by David Bruce
C:T talks to David Greilsammer, pianist, conductor, and artistic director of Geneva Camerata, whose performances of Cage and Scarlatti sonatas come to the UK in Feb 2017
Tell us something about your background.
I was born and raised in Israel, in a very artistic home. My parents were not artists themselves, but they always cherished culture, music and arts, and made us kids understand how vital these elements are in our world. Thanks to them, I was able to discover the world of theatre, dance, painting, and literature, which today are all very central to my work. After my military service in Israel, I went to New York to study at the Juilliard School. This was an important experience in my life, because being in NYC when you are young gives you the opportunity to meet the most fascinating people and create magical collaborations with other artists. I moved to Europe after my studies, because I felt that for the programmes that I want to create, I would have more opportunities — especially since my involvement in contemporary music was growing at that time. After signing my first recording contract in France, I went on to live for 5 years in Paris, and that gave me the chance to discover both the Baroque scene and also the avant-garde contemporary world. Today, I live in Geneva, where I serve as conductor and artistic director of the Geneva Camerata, an orchestra that performs wild, eclectic, and challenging programmes!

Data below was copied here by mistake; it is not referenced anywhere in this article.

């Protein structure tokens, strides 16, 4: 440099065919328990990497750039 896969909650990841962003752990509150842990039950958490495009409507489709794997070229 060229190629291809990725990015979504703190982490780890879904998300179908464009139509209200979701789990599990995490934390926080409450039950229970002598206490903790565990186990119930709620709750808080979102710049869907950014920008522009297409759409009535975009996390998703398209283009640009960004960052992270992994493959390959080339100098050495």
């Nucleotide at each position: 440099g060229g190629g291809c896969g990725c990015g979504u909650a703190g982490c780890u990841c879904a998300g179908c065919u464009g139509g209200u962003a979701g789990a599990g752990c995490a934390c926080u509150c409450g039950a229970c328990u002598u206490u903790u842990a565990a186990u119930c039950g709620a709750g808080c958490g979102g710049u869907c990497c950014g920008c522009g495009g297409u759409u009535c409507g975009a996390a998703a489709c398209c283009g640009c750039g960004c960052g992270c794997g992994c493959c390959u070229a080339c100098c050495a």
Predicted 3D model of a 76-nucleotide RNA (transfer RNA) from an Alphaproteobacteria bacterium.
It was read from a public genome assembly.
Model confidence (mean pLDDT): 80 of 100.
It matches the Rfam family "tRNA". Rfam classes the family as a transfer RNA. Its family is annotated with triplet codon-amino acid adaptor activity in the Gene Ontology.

Tell us about your recital of Scarlatti:Cage:Sonatas - what gave you the idea to pair these two composers?
I always deeply loved these two composers, because each one, in his own way, seemed like wanting to break the boundaries of sound. These two had a very clear mission, to go beyond everything that had ever been done with sound, instead of doing the same thing as others very well. And then, one day, I truly realised how stunning the similarities between their respective Sonatas are: the form was the same, the kind of writing was very much the same, and even some of the harmonies — as strange as it might sound — are similar. Their treatment of “dissonance” is very organic, very poetic. They are both radical composers, but in a constructive way that makes the listener very much “absorbed" by sound and colour. So I decided that it would be interesting to pair them. In my recital, I alternate between one and the other’s Sonatas, without any break, hoping that the lines will be blurred, as much as possible…
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